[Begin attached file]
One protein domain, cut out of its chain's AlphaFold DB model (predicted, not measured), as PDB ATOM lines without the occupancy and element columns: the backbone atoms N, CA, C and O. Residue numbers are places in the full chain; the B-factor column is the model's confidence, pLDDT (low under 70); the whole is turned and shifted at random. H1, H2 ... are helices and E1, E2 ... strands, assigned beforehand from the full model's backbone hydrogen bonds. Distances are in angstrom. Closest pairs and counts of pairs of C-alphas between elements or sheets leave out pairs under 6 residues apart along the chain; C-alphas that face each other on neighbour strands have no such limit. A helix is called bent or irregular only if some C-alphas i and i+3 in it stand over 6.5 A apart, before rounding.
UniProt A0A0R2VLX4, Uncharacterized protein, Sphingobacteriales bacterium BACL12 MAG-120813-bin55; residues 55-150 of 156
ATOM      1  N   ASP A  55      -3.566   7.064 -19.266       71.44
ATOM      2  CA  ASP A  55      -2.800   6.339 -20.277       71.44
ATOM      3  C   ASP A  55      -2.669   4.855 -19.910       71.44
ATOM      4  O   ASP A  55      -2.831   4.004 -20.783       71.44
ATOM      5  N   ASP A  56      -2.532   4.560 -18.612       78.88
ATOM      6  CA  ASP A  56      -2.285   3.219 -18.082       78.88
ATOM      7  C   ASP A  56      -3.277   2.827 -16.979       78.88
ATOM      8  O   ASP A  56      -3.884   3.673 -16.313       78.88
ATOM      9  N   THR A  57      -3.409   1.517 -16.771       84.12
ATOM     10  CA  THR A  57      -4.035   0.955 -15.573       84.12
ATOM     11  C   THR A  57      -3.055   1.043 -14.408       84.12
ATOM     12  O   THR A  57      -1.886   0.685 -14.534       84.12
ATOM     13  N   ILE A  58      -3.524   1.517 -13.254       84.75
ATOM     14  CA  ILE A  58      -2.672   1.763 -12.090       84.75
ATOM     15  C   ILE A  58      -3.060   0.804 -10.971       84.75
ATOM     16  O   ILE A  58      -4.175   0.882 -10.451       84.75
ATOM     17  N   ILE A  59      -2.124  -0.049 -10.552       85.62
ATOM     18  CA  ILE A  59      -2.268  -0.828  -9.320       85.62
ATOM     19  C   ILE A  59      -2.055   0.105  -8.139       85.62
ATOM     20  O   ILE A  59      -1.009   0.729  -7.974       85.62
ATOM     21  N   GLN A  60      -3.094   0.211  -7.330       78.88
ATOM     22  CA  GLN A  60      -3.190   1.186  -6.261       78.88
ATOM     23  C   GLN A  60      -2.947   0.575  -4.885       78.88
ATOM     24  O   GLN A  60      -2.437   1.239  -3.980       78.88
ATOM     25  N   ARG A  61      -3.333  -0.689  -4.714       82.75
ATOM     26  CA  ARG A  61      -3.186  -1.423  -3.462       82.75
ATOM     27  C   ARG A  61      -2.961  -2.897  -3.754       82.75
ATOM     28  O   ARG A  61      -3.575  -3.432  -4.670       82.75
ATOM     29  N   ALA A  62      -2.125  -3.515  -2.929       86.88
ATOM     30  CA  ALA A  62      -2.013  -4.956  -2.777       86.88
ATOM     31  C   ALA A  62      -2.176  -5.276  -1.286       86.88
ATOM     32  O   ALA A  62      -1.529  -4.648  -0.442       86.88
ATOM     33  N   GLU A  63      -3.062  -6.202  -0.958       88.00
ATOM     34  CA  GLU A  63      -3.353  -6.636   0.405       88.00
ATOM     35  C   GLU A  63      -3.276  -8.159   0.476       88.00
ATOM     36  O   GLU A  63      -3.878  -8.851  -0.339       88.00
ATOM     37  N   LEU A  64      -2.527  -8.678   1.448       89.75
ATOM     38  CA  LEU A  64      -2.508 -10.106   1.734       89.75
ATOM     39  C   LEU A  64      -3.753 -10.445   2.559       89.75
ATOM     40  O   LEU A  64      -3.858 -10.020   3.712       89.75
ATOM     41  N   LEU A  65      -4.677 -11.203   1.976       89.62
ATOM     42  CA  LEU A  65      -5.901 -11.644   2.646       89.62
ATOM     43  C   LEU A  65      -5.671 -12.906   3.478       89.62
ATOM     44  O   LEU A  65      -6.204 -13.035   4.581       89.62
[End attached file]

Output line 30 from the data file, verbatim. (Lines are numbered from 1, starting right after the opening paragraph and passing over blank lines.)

ATOM     29  N   ALA A  62      -2.125  -3.515  -2.929       86.88